• Icon for: Wendy Martin

    Wendy Martin

    Presenter
    May 18, 2016 | 12:59 p.m.

    Thanks for your comment Bob. In this study we have students play the game for a class period, and then in another class period the teachers project the game animations alongside more standard images of the science topics and talks about how they are related. This really gives the students and teachers time to talk through the ideas and build an understanding of how processes they played around with in the game are analogous to science processes. The fact that the conversation is grounded on something fun, and something that many of them had a chance to become skillful at, gives them an entry point for making relational connections to science concepts that are often challenging.

  • Icon for: Peter Orne

    Peter Orne

    Center Communications Director
    May 23, 2016 | 11:18 a.m.

    This video does a great job showing student work and engagement!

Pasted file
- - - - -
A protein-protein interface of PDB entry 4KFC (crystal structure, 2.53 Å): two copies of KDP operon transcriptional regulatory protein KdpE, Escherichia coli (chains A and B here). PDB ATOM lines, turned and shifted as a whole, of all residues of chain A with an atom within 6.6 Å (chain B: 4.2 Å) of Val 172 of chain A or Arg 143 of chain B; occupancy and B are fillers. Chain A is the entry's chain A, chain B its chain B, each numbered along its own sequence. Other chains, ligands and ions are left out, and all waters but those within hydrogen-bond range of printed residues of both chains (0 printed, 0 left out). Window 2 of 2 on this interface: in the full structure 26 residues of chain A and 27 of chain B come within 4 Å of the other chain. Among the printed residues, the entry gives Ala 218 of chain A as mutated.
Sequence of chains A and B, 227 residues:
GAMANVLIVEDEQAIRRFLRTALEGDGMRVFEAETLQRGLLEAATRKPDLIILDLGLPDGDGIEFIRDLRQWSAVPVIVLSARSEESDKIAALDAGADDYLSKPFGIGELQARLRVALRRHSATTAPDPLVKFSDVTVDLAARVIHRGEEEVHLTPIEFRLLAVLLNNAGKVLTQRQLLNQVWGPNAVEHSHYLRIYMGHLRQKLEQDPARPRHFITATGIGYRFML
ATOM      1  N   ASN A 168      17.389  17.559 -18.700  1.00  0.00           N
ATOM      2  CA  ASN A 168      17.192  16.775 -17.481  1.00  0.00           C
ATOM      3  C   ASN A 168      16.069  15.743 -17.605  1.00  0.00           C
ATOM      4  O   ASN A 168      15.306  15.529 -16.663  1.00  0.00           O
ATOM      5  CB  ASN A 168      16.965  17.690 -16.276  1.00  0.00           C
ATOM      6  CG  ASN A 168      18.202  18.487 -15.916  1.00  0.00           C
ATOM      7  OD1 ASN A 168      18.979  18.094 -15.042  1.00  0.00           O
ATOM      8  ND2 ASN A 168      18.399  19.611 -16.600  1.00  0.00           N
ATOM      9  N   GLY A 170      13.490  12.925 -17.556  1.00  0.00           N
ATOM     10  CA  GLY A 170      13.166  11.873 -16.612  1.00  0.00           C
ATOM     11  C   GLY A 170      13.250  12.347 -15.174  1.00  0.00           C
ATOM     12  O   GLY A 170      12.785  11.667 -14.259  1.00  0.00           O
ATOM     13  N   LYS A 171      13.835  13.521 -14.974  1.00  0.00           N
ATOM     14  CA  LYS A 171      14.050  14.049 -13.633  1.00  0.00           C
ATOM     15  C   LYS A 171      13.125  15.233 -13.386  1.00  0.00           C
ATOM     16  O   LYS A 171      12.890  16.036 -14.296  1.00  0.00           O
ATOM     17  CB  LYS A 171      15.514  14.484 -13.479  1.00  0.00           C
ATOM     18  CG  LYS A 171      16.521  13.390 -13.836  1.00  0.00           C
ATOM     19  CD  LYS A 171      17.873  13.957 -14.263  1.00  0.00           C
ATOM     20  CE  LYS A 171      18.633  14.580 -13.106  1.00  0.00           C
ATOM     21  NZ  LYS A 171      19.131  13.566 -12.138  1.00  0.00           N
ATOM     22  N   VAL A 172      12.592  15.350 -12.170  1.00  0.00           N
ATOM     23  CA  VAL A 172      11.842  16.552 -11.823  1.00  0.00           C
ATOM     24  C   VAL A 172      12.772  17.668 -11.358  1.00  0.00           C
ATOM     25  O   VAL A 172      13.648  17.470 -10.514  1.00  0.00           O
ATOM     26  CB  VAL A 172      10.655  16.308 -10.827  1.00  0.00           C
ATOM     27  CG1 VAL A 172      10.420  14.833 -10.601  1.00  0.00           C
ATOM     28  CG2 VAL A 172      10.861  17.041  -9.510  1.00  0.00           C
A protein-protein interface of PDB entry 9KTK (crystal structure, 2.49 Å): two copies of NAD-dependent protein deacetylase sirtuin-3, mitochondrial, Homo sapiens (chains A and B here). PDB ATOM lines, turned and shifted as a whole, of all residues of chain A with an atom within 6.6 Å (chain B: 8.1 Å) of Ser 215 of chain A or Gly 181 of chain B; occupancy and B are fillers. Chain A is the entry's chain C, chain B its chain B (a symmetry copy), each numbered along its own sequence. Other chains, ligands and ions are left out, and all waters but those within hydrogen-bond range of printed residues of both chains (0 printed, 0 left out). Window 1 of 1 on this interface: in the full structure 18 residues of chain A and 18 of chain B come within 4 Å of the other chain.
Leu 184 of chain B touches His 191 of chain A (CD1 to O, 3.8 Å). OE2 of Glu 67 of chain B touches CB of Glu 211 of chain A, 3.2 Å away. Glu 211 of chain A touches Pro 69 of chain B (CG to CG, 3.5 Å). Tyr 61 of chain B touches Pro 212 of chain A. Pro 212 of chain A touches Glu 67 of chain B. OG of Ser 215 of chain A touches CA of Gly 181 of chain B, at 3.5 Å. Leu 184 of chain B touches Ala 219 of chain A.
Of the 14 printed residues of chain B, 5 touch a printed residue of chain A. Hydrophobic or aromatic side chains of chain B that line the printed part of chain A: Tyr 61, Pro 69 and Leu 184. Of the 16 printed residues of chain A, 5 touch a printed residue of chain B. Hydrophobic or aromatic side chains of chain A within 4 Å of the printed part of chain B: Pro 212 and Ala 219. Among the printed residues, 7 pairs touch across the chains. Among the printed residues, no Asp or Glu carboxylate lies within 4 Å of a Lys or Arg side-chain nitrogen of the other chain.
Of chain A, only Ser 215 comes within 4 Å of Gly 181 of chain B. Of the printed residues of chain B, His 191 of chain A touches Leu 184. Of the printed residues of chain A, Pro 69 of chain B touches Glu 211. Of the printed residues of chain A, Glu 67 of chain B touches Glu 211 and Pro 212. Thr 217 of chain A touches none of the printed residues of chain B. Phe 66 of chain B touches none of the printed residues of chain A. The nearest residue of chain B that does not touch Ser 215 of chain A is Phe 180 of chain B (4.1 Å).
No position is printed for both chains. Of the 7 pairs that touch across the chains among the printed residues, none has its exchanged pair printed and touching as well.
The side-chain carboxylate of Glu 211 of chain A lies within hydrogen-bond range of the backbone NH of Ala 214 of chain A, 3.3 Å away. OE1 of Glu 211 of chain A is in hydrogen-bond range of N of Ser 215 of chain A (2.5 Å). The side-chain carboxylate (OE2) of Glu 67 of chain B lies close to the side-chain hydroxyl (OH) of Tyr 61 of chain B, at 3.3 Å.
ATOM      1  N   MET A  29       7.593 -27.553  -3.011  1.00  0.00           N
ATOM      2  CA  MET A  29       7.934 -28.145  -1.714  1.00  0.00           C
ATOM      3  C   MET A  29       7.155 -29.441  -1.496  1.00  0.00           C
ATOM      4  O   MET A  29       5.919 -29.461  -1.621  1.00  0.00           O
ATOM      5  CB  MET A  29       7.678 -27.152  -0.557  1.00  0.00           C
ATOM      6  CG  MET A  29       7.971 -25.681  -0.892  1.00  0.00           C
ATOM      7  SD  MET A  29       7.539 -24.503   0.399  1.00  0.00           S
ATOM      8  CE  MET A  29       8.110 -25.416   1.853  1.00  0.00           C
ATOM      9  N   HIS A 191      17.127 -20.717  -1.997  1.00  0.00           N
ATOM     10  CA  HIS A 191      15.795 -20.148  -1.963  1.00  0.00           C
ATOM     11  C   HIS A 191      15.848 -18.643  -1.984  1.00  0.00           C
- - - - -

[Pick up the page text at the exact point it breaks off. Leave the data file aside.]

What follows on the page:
• Icon for: Wendy Martin

    Wendy Martin

    Presenter
    May 23, 2016 | 12:33 p.m.

    Thanks Peter. It was really exciting to see how excited students were to talk about the games and make the connections between the concept and what they did in the games.

  • Further posting is closed as the showcase has ended.

Icon for: Wendy Martin

WENDY MARTIN

Digital Games as Analogical Sources for Science Learning
Education Development Center

Games as Analogies in Science Learning
1252382

How can we help teachers leverage students’ interest in digital games to enhance science instruction? This video presents a project that investigates whether analogy mapping is an effective technique for helping middle school students learn challenging science concepts. Using recordings of classroom instruction, interviews with researchers and teachers, this video explores the digital games and instructional technique while explaining the research planning and implementation.